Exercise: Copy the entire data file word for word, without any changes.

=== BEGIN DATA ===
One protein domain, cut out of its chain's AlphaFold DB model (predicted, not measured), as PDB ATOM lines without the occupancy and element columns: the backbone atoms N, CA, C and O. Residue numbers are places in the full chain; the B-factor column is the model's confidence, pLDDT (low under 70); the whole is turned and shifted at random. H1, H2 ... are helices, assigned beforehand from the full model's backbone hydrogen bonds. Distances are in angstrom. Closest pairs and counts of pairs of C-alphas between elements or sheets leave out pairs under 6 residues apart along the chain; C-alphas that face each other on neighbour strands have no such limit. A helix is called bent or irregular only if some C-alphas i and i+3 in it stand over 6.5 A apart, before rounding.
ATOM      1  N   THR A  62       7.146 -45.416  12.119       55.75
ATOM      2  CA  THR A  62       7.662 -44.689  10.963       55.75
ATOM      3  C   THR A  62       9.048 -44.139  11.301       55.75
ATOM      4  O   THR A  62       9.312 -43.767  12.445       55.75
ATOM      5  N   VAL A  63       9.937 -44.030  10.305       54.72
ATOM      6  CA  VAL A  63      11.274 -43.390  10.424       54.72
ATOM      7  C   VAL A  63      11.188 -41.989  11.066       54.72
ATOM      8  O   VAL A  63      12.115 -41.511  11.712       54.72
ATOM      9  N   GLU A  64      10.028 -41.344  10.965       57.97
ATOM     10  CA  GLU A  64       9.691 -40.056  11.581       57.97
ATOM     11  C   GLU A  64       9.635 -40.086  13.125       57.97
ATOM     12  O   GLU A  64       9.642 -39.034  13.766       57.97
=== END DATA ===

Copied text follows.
One protein domain, cut out of its chain's AlphaFold DB model (predicted, not measured), as PDB ATOM lines without the occupancy and element columns: the backbone atoms N, CA, C and O. Residue numbers are places in the full chain; the B-factor column is the model's confidence, pLDDT (low under 70); the whole is turned and shifted at random. H1, H2 ... are helices, assigned beforehand from the full model's backbone hydrogen bonds. Distances are in angstrom. Closest pairs and counts of pairs of C-alphas between elements or sheets leave out pairs under 6 residues apart along the chain; C-alphas that face each other on neighbour strands have no such limit. A helix is called bent or irregular only if some C-alphas i and i+3 in it stand over 6.5 A apart, before rounding.
ATOM      1  N   THR A  62       7.146 -45.416  12.119       55.75
ATOM      2  CA  THR A  62       7.662 -44.689  10.963       55.75
ATOM      3  C   THR A  62       9.048 -44.139  11.301       55.75
ATOM      4  O   THR A  62       9.312 -43.767  12.445       55.75
ATOM      5  N   VAL A  63       9.937 -44.030  10.305       54.72
ATOM      6  CA  VAL A  63      11.274 -43.390  10.424       54.72
ATOM      7  C   VAL A  63      11.188 -41.989  11.066       54.72
ATOM      8  O   VAL A  63      12.115 -41.511  11.712       54.72
ATOM      9  N   GLU A  64      10.028 -41.344  10.965       57.97
ATOM     10  CA  GLU A  64       9.691 -40.056  11.581       57.97
ATOM     11  C   GLU A  64       9.635 -40.086  13.125       57.97
ATOM     12  O   GLU A  64       9.642 -39.034  13.766       57.97